Luigi Zingales: ‘Free-market’ and ‘pro-business’ are not always the same thing

Matt K. Lewis Senior Contributor
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Luigi Zingales isn’t trying to preach to the converted. He wants people to think in a way they haven’t thought before.

As a professor at the University of Chicago Booth School of Business, Zingales is certainly an advocate of free market economics and limited government. But his new book, “A Capitalism for the People: Recapturing the Lost Genius of American Prosperity.” highlights several reasons why “free-market” and “pro-business” aren’t always the same thing. And this realization leads him to challenge many long-held positions within conservative orthodoxy.

Here’s an example. In order to protect competition, Zingales supports Anti-Trust laws, which are typically seen by many conservatives as an act of government “meddling” in business. Zingales differs with this idea: “When a company becomes too big, it also becomes too powerful politically… The government becomes an agent for the corporation, rather than a representative of the people … Anti-trust was created as a political check and balance.”

(Listen to audio of our full conversation here. Or download the podcast on iTunes.)

Zingales is also concerned about the increasing power of corporate interests in government — and the prevailing attitude within conservatism that all problems can be solved via deregulation: “I am worried about government intrusion, but I don’t think — like many conservatives — that the best system is the system without a government,” Zingales said. “True competition is not a jungle without any rules, because in a jungle the strongest prevails, not the most efficient … “I don’t think the answer is zero government, complete laissez-faire.”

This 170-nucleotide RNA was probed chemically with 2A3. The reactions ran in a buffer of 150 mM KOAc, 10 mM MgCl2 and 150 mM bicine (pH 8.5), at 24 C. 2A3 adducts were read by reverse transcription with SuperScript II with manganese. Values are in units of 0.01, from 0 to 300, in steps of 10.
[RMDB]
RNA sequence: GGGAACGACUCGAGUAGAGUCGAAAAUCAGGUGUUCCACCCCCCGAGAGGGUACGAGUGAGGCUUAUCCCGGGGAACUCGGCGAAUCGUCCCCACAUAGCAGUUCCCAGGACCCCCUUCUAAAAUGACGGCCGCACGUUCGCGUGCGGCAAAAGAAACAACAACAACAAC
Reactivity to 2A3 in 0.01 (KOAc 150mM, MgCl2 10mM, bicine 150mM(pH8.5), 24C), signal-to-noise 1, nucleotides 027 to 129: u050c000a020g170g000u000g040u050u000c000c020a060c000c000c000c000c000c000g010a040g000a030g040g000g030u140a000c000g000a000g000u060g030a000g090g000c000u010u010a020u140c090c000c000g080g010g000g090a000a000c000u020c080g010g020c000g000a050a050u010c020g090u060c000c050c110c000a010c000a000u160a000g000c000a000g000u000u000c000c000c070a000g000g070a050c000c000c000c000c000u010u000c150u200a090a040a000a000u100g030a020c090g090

(Related: my response to a recent New York Times Op-Ed from Bill Scher on liberal corporatism)

Zingales celebrates America’s embrace of free market principles, reminding us that, “In Italy, competition is seen as a negative thing.”

Also putting him at odd with conservatives, Zingales endorses the idea of trial lawyers and class-action suits, believing they are essential to ensuring property rights are allocated properly. Lawyers want to make money, so the best lawyers will be more likely to represent rich clients unless you allow for class-action lawsuits. “By giving the idea of bringing together these claims, Zingales says, “you are equating one million one dollar claims to one claim of one million dollars.”

So there you have it. A fascinating book — and an interesting podcast, I might add.

(Listen to audio of our full conversation here. Or download the podcast on iTunes.) (And buy Zingales’ book.)

Matt K. Lewis